1) Identify what you like best about your behavior? Spend time developing three alternative ways to achieve similar results. (Example: I use to relax becomes learning how to meditate, starting an exercise program, listening to music, taking a walk, etc.)

2) Symptomatic behavior always occurs in a larger context.
Examples: I usually smoke after eating.
I only smoke pot when my parents aren’t home.
I eat more when I’m alone.
I binge shop with Jamie but never with Trudy.

IDENTIFY the factors and variables and the stories connected to the larger context.
This is one way to identify internal & external triggers.

3) Social Support Network

Take a piece of paper.

Draw a circle in the middle of the paper, large enough to accommodate several names inside the circle.

Draw a larger circle outside of that circle.

Draw one more larger circle, encompassing most of the rest of the sheet.

Ask these questions:
In the inner circle, write the names of the people who are IN your inner circle.

These are the people who you are most likely to confide in. They have your back.
You’d call them if you were in trouble or had happy news to share.

In the next circle write people who are close to you, but not in your inner circle.

In the last circle write names of other significant people in your life, but who aren’t
in either other circle.

Who supports the change you are trying to make in your life? Who is likely to
sabotage or discourage the change?

Are there people in your inner circle who might discourage your change?
Are there people outside of your inner circle you might want to spend more time with?


Bibliography for Utilzing Motivational & Cognitive Behavioral Techniques In Your Practice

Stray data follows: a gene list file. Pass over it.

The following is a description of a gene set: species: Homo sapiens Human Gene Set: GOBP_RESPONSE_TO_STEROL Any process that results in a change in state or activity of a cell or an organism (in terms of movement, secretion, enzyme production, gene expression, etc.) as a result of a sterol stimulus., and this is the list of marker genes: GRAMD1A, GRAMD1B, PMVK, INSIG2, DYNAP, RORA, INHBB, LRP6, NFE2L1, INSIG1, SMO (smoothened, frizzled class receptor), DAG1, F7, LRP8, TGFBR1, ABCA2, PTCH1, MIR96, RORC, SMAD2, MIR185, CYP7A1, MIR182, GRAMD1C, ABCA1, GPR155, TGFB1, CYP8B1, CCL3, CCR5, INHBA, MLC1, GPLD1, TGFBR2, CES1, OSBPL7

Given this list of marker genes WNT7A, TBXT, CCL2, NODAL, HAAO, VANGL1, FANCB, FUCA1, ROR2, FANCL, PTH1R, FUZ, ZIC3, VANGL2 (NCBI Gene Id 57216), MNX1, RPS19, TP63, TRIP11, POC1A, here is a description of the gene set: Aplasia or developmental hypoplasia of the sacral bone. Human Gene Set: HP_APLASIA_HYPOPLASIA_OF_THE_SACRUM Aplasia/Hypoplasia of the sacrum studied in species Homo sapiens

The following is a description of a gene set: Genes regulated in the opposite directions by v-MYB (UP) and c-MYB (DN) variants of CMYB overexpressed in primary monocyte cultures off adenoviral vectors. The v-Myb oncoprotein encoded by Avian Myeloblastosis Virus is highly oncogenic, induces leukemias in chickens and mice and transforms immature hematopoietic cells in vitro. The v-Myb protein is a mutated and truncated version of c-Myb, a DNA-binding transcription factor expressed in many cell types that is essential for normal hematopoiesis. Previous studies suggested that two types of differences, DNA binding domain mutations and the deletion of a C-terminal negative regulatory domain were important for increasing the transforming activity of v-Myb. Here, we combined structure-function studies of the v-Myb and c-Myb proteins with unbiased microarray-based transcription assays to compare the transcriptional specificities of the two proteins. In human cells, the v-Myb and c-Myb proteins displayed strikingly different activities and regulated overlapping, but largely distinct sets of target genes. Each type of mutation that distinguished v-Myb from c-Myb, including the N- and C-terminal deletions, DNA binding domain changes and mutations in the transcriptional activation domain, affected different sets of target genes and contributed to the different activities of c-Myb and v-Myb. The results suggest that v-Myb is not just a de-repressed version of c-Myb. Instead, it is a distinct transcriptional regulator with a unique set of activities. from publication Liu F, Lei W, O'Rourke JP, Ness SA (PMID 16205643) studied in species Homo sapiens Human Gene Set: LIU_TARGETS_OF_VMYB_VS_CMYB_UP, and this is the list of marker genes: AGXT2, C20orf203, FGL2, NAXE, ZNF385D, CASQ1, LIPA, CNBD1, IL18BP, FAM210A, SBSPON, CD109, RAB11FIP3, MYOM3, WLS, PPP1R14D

Addiction and Change: How Addictions Develop and Addicted People Recover (The Guilford Substance Abuse Series) by PhD Carlo C. DiClemente Phd (Paperback – April 27, 2006)

Changing for Good: A Revolutionary Six-Stage Program for Overcoming Bad Habits and Moving Your Life Positively Forward by James O. Prochaska, John Norcross, and Carlo DiClemente (Paperback – Sep 1, 1995)

Motivational Interviewing, Second Edition: Preparing People for Change by PhD William R. Miller Phd, Stephen Rollnick PhD, William R. Miller, and Stephen Rollnick (Hardcover – April 12, 2002)

The CYT series site:

For handouts and educational material: and

For the TIP 35 manual on Enhancing Motivation for Change in Substance Abuse Treatment:
(excellent resource in techniques and skills)

As Motivational Interviewing(MI) is at the heart of Motivational Enhancement Therapy another website for information and resources on MI:

Thoughts & Feelings: Taking Control of Your Moods and Your Life: A Workbook of Cognitive Behavioral Techniques by Matthew McKay, Patrick Fanning, and Martha Davis (Paperback – Jan 1998)

The Client’s Guide to Cognitive-Behavioral Therapy: How to Live a Healthy, Happy Life…No Matter What! by Aldo Pucci (Paperback – May 22, 2006)

Strengths-Based Engagement and Practice: Creating Effective Helping Relationships (MyHelpingKit Series) by Bob A. Bertolino (Paperback – Feb 6, 2009)

The Heart & Soul of Change: What Works in Therapy by Mark A. Hubble, Barry L. Duncan, and Scott D. Miller (Hardcover – Mar 1999)

The Heroic Client: A Revolutionary Way to Improve Effectiveness Through Client- Directed, Outcome-Informed Therapy by Barry L. Duncan, Scott D. Miller, and Jacqueline A. Sparks (Paperback – Feb 27, 2004)

Essentials of Outcome Assessment (Essentials of Mental Health Practice) by Benjamin M. Ogles, Michael J. Lambert, and Scott A. Fields (Paperback – April 22, 2002)

Change 101: A Practical Guide to Creating Change in Life or Therapy by Bill O’Hanlon and William Hudson O’Hanlon (Hardcover – Sep 17, 2006)

Do One Thing Different: Ten Simple Ways to Change Your Life by Bill O’hanlon (Paperback – Oct 24, 2000)

Drive: The Surprising Truth About What Motivates Us – Daniel Pink (Riverhead Books, 2011)

A Brief History of Everything by Ken Wilber (Mass Market Paperback – Mar 27, 2007)

Developing Discrepancy example via Wise Woman:

(This is part of a series of videos done by Mike Stratton for State of Michigan Department of Health to illustrate techniques of Motivational Interviewing)